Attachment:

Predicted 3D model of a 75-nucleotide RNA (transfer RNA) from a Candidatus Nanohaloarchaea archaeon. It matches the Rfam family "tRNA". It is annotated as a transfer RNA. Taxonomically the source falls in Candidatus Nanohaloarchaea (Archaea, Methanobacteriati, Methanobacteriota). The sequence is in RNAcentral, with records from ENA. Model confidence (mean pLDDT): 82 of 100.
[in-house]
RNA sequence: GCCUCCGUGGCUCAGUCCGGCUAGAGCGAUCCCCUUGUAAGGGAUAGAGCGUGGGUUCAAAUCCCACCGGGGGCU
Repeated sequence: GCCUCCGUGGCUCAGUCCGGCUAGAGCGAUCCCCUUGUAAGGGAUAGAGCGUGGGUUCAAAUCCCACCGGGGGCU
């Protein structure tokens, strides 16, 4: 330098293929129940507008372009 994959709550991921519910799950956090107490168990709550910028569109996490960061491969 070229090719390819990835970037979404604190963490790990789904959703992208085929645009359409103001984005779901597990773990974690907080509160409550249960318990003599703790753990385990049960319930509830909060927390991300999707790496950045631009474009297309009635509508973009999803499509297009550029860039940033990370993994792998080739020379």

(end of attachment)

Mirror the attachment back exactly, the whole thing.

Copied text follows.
Predicted 3D model of a 75-nucleotide RNA (transfer RNA) from a Candidatus Nanohaloarchaea archaeon. It matches the Rfam family "tRNA". It is annotated as a transfer RNA. Taxonomically the source falls in Candidatus Nanohaloarchaea (Archaea, Methanobacteriati, Methanobacteriota). The sequence is in RNAcentral, with records from ENA. Model confidence (mean pLDDT): 82 of 100.
[in-house]
RNA sequence: GCCUCCGUGGCUCAGUCCGGCUAGAGCGAUCCCCUUGUAAGGGAUAGAGCGUGGGUUCAAAUCCCACCGGGGGCU
Repeated sequence: GCCUCCGUGGCUCAGUCCGGCUAGAGCGAUCCCCUUGUAAGGGAUAGAGCGUGGGUUCAAAUCCCACCGGGGGCU
């Protein structure tokens, strides 16, 4: 330098293929129940507008372009 994959709550991921519910799950956090107490168990709550910028569109996490960061491969 070229090719390819990835970037979404604190963490790990789904959703992208085929645009359409103001984005779901597990773990974690907080509160409550249960318990003599703790753990385990049960319930509830909060927390991300999707790496950045631009474009297309009635509508973009999803499509297009550029860039940033990370993994792998080739020379």